Very different would be Penelope’s next Hollywood outing, the stylish psychological horror flick Gothika. Here prison psychiatrist Halle Berry is involved in an accident and wakes to find herself banged up in her own jail and accused of murdering her husband. Cruz would stand out as one of Berry’s former patients, now a fellow inmate, a supremely witchy woman who believes she’s being sexually abused by Satan (which she rather enjoys) and explains to Berry that, as an inmate, no one will ever believe a word she says.
Stepping far from this high-budget insanity, Cruz now returned to Europe for the Italo-Spanish production Don’t Move. Here a surgeon involved in an accident with his young daughter would recall the events of 15 years before when he had a fling with a destitute Penelope, remarkably playing a blowsy, gap-toothed, bow-legged tramp living on a building site. Their relationship, which begins with him raping her (again, she quite likes it, having been raped by her father from a young age) and ends with her pregnant, would allow the movie to examine the nature of parenthood, passion, commitment and the awful finality of the choices we make. Cruz would once again find herself Goya-nominated.
Back in the States, Penelope would join Susan Sarandon in the ensemble cast of Chazz Palminteri’s Noel, which tied together the tales of several New Yorkers, each seeking redemption on Christmas Eve. Penelope would play the long-suffering fiancee of cop Paul Walker, unable to curb his explosive jealousy even with private sexy dances and eventually having to postpone the wedding. Walker, meanwhile, is being tailed by a besotted Alan Arkin, who, strangely, believes the cop to be the reincarnation of his own dead wife.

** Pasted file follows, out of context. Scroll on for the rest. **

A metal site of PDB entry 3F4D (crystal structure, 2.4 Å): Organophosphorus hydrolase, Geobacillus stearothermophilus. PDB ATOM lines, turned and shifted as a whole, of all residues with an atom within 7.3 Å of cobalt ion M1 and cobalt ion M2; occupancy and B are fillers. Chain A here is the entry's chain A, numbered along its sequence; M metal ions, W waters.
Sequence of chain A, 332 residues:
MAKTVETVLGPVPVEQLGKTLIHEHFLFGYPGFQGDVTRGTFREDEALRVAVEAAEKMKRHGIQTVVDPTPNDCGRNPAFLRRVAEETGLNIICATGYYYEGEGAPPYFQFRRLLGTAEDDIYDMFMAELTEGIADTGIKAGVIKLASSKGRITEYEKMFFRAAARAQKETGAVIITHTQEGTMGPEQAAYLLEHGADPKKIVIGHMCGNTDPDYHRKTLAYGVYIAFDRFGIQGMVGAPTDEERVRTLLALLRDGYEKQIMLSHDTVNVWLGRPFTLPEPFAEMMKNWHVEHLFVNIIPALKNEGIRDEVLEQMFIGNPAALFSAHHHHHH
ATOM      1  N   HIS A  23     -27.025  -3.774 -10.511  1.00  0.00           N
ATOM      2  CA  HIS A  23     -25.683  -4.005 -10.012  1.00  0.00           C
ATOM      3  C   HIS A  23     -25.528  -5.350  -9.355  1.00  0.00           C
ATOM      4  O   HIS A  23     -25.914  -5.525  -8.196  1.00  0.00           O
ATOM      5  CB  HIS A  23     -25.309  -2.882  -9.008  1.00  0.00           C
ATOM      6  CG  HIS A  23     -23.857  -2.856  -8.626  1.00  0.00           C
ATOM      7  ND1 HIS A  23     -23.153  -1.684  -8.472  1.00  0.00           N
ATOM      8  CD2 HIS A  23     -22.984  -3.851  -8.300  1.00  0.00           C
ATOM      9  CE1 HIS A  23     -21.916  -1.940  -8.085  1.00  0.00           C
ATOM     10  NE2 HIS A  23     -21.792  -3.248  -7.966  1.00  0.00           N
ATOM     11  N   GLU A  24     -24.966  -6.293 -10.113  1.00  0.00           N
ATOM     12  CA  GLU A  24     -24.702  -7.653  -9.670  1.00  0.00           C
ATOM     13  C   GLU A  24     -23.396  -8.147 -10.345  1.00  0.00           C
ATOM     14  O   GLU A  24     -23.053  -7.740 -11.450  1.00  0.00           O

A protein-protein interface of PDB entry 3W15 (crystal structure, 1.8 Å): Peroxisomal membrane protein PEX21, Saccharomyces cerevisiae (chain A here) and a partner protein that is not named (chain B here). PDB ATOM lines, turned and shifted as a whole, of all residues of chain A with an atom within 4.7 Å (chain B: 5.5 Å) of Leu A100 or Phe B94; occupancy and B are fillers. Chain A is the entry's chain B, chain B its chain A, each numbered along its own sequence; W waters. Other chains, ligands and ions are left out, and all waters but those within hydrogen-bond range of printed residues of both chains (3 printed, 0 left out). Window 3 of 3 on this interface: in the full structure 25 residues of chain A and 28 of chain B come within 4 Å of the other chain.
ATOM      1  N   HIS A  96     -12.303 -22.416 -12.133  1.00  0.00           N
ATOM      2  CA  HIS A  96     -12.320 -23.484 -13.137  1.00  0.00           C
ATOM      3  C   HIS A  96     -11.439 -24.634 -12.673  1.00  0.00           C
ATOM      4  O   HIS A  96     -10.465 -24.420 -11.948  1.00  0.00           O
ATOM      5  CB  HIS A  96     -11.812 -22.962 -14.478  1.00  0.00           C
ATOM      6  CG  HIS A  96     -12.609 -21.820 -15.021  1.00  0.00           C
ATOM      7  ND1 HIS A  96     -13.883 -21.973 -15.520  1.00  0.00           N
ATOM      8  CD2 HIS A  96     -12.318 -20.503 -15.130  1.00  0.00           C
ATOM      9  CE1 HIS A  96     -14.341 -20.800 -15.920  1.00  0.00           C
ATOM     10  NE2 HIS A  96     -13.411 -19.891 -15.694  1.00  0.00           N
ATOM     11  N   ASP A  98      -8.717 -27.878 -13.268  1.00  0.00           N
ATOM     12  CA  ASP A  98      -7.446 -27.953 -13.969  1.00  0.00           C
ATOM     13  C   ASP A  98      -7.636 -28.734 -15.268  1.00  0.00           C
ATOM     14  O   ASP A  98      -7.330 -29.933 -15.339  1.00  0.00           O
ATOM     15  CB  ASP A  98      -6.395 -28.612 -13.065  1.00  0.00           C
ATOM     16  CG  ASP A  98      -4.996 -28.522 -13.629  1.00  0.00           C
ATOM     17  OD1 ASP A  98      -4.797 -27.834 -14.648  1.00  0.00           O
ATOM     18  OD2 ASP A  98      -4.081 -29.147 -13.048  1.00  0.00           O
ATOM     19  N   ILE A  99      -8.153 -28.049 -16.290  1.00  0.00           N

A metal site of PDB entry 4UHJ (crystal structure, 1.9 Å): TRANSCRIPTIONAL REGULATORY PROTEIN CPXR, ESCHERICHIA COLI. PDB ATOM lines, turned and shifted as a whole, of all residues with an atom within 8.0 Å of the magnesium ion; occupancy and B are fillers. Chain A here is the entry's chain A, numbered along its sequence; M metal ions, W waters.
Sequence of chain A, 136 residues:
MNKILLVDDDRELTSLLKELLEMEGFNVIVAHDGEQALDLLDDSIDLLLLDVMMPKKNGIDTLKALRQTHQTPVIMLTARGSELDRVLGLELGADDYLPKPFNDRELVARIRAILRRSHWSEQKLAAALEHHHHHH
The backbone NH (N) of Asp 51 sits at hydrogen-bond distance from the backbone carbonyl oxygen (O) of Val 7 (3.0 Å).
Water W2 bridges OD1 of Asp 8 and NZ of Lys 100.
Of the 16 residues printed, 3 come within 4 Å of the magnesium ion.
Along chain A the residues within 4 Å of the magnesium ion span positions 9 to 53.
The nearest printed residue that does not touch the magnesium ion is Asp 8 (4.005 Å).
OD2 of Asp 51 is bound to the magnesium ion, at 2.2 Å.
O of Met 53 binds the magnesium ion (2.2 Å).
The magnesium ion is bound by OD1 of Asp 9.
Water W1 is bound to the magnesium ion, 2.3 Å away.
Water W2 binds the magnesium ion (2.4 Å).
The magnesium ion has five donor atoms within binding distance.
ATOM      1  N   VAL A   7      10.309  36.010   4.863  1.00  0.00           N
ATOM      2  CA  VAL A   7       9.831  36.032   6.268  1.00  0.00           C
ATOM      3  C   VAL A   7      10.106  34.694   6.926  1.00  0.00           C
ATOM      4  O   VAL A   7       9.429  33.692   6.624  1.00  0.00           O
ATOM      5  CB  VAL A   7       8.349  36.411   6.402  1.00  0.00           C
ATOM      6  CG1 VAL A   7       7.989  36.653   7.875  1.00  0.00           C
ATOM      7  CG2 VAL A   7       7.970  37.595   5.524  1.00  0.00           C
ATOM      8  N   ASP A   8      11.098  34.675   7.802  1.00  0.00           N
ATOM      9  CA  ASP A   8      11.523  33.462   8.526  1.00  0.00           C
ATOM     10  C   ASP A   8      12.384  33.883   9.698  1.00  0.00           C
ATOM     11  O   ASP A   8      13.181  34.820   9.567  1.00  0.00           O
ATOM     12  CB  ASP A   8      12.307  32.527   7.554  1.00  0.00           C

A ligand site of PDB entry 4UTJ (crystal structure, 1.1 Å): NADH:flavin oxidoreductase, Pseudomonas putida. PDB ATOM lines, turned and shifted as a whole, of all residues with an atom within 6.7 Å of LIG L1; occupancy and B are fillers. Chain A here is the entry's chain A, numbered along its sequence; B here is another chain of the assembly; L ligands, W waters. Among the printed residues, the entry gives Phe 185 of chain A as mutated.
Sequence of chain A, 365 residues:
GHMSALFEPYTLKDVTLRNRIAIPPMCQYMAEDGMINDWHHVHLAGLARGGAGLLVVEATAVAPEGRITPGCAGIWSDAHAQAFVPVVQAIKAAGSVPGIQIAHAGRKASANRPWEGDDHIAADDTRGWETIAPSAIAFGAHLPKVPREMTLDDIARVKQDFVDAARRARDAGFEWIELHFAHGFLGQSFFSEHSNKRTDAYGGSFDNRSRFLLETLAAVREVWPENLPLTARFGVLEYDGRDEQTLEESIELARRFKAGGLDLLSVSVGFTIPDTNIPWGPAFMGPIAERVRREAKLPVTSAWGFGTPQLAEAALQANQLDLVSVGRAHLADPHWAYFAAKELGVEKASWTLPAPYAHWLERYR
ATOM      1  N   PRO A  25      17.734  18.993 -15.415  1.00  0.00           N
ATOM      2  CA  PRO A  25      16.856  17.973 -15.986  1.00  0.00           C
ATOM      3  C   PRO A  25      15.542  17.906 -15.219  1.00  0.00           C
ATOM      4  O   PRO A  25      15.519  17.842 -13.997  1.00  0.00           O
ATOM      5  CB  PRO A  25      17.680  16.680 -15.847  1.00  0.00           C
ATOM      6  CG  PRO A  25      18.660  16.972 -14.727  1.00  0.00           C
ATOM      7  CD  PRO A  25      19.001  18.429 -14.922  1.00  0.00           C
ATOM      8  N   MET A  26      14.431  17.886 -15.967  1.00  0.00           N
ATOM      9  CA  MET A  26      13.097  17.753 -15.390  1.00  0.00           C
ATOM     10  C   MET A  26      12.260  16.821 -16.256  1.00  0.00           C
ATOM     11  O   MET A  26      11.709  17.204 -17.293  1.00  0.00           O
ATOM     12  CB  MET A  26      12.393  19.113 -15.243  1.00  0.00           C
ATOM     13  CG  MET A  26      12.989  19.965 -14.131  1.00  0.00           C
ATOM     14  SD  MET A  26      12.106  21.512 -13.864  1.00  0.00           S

Following this Yuletide oddity, Cruz would finally see the release of the delayed Head In The Clouds, another sweeping romantic epic that would see her reunite with Charlize Theron. This had student Stuart Townsend smitten by notorious free-spirit Theron and, several years later, invited to join her in Paris. Here he finds she’s a famous photographer, living with Penelope, a former stripper (and probably whore) who’s now her model and lover. Cruz is also training as a nurse to help fight the fascists in Spain and draws Townsend into her idealism as war descends and the friends are tossed about on waves of heroism, espionage, betrayal and death.
Head In The Clouds would see only a very limited release, but still 2004 would see Penelope dominate the headlines as her relationship with Tom Cruise now came to an end. Soon she would be seeing Matthew McConaughey, co-star of her next production, Sahara. Based on the bestselling Clive Cussler novel, this would see McConaughey as Dirk Pitt, an Indiana Jones-type adventurer who’s searching for treasure on the Nile. Having saved scientist Penelope from assassination, he’s drawn into her investigation into why thousands of North Africans are being driven to madness, cannibalism and death, and together they battle tyrants and billionaire industrialists as they follow clues leading all the way back to the killing of Abraham Lincoln.